I am a 43 year old woman who ate lots of fiber and exercised lots so I could never understand why I had such bad hemorrhoids. I somehow felt that it was my fault. I had talked myself into thinking I had cancer, or some kind of intestinal disease, and I was so afraid to get help. I want to say here, do NOT LISTEN to anyone on any of these forums or posts who says that this surgery is terrible, too painful, not worth it, or something you should avoid. After reading many websites before my surgery, I almost canceled it! I'd read that your poop may come out the size of a pencil, that the pain is excruciating, that you will never be the same, and I almost didn't have the surgery.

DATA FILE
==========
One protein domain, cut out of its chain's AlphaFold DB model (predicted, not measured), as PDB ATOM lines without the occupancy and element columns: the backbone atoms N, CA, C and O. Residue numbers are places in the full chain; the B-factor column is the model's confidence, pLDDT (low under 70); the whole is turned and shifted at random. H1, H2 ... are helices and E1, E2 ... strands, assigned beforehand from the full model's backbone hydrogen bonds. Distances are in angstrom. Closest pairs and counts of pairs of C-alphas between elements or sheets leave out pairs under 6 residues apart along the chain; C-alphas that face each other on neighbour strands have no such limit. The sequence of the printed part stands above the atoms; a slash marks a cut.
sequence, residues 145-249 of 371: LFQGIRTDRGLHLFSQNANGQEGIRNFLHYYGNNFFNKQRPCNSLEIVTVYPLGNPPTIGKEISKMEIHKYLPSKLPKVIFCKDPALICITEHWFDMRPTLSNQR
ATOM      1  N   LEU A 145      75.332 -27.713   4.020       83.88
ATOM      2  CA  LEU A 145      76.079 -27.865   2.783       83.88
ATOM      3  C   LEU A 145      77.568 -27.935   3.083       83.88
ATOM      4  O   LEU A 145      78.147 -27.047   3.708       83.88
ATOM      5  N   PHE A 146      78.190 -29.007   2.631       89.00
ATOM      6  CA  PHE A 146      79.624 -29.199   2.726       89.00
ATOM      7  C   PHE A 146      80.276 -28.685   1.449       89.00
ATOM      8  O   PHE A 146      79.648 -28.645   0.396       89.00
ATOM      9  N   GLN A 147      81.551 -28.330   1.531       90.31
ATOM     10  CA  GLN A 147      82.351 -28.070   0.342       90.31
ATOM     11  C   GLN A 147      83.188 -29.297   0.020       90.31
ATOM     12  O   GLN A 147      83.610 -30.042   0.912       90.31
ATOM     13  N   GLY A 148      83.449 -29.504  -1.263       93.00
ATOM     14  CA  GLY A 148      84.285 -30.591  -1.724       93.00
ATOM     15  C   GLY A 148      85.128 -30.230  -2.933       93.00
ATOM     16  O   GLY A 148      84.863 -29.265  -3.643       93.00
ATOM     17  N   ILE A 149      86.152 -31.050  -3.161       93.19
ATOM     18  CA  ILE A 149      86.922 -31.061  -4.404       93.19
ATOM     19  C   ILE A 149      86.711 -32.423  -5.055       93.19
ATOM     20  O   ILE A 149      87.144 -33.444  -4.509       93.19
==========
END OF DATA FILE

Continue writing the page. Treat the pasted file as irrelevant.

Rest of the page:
Here is my advice. Get the surgery. Get it NOW! Get a good doctor who is an expert in his field, and get it done! Be prepared to take at least two to three weeks off of work if you are on your feet a lot, or at least one, to one and a half weeks of work off if you sit at a desk. It does take time to heal, and yes, it hurts. BUT IT IS THE BEST THING I EVER DID! I have normal bowel movements now. I never bleed. I don't have swollen tissue coming out of my behind every time I poop. I no longer dread pooping!